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Environ Res. 2016 Aug;149:239-246. doi: 10.1016/j.envres.2016.04.034. Epub 2016 May 11.

Maternal serum perfluoroalkyl substances during pregnancy and duration of breastfeeding.

Author information

1
Department of Epidemiology, Brown University, Providence, RI, USA. Electronic address: megan_romano@brown.edu.
2
Division of General and Community Pediatrics, Department of Pediatrics, Cincinnati Children's Hospital Medical Center, Cincinnati, OH, USA.
3
Division of Laboratory Sciences, National Center for Environmental Health, Centers for Disease Control and Prevention, Atlanta, GA, USA.
4
Division of Epidemiology and Biostatistics, Department of Environmental Health, University of Cincinnati College of Medicine, Cincinnati, OH, USA.
5
Child and Family Research Institute, BC Children's and Women's Hospital and Faculty of Health Sciences, Simon Fraser University, Vancouver, British Columbia, Canada.
6
Department of Epidemiology, Brown University, Providence, RI, USA.
7
Department of Pediatrics, University of Rochester School of Medicine, New York, USA.

Abstract

BACKGROUND:

Perfluoroalkyl substances (PFAS) may affect breast development and decrease duration of breastfeeding, thus interfering with the health benefits of breastfeeding. We investigated the association between maternal PFAS exposure and breastfeeding duration.

METHODS:

We measured PFAS concentrations in maternal serum collected during pregnancy in 2003-2006. After delivery, women (n=336) completed standardized breastfeeding surveys every 3 months until ending breastfeeding or 36 months postpartum. We estimated relative risks (RRs) for ending any breastfeeding within 3-6 months postpartum by Poisson regression, adjusted for relevant confounding factors.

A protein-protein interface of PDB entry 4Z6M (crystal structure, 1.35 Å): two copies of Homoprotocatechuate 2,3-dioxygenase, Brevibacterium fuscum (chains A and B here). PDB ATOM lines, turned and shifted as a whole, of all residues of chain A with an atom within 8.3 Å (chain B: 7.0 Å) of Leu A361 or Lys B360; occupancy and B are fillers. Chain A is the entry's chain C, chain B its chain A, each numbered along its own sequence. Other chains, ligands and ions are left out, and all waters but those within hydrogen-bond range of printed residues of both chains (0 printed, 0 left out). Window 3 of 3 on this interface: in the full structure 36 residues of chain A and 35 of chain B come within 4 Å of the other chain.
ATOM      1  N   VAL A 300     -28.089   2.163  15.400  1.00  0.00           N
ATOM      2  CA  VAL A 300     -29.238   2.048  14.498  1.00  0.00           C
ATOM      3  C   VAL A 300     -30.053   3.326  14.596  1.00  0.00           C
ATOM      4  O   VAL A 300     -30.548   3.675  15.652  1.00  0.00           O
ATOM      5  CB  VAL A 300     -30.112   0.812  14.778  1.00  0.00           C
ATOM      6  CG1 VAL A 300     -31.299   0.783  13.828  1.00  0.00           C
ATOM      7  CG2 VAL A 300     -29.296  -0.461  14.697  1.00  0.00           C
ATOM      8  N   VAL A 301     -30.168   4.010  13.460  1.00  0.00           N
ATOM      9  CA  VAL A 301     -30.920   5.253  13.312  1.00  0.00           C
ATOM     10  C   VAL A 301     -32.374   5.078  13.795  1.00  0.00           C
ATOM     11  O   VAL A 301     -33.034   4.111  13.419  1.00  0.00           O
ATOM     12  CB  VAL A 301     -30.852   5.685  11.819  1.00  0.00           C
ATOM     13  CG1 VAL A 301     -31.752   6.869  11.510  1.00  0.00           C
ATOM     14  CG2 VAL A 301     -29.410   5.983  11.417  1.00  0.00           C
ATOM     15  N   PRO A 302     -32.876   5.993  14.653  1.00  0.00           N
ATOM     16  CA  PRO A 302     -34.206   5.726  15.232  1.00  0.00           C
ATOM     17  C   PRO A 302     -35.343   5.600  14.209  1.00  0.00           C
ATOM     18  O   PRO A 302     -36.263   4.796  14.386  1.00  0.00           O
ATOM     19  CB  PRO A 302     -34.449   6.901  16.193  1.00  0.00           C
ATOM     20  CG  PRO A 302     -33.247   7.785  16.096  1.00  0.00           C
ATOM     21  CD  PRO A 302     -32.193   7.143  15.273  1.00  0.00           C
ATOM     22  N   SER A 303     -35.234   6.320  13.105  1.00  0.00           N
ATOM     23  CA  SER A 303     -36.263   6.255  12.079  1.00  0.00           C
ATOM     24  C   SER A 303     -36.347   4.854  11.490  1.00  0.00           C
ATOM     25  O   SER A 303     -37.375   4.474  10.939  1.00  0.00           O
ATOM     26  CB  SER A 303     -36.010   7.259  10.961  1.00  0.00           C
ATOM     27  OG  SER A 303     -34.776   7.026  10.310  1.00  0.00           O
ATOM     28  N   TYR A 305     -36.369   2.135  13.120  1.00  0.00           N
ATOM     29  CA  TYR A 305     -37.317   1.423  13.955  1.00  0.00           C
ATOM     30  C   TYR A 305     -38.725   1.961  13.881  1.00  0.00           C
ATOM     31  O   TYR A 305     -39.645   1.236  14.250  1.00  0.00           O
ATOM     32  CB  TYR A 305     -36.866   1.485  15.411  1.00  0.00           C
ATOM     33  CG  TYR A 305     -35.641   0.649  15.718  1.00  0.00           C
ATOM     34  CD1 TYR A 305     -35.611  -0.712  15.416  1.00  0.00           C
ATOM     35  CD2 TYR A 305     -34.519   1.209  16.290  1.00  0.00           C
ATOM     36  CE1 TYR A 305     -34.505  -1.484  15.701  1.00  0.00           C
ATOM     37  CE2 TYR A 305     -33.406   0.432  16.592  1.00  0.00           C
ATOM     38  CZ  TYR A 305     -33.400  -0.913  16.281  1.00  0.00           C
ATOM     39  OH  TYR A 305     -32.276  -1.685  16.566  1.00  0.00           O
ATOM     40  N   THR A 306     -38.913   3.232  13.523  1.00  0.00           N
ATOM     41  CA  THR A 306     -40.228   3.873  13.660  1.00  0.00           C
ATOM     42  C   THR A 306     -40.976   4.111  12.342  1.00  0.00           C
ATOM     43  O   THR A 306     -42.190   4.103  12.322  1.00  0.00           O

RESULTS:

Women in the 4th quartile of perfluorooctanoic acid (PFOA) serum concentration had 1.77 times the risk of ending any breastfeeding by 3 months (95% confidence interval (CI): 1.23, 2.54; p-trend=0.003) and 1.41 times the risk of ending any breastfeeding by 6 months (95%CI: 1.06, 1.87; p-trend=0.038), compared with women in the first quartile. Women in the 4th quartile of perfluorooctane sulfonic acid serum concentration had a marginally increased risk of discontinuing any breastfeeding by 3 months (RR=1.32; 95%CI: 0.97, 1.79; p-trend=0.065).

CONCLUSIONS:

Maternal serum PFOA concentrations were inversely related to duration of any breastfeeding in this cohort, even after controlling for prior breastfeeding. These findings suggest that PFOA exposure may adversely affect breastfeeding duration and highlight the need to consider the potential adverse effects of maternal environmental chemical exposure on breastfeeding.

KEYWORDS:

Breastfeeding; Perfluoroalkyl substances; Perfluorooctane sulfonic acid; Perfluorooctanoic acid

PMID:
27179585
PMCID:
PMC4907828
DOI:
10.1016/j.envres.2016.04.034
[Indexed for MEDLINE]
Free PMC Article

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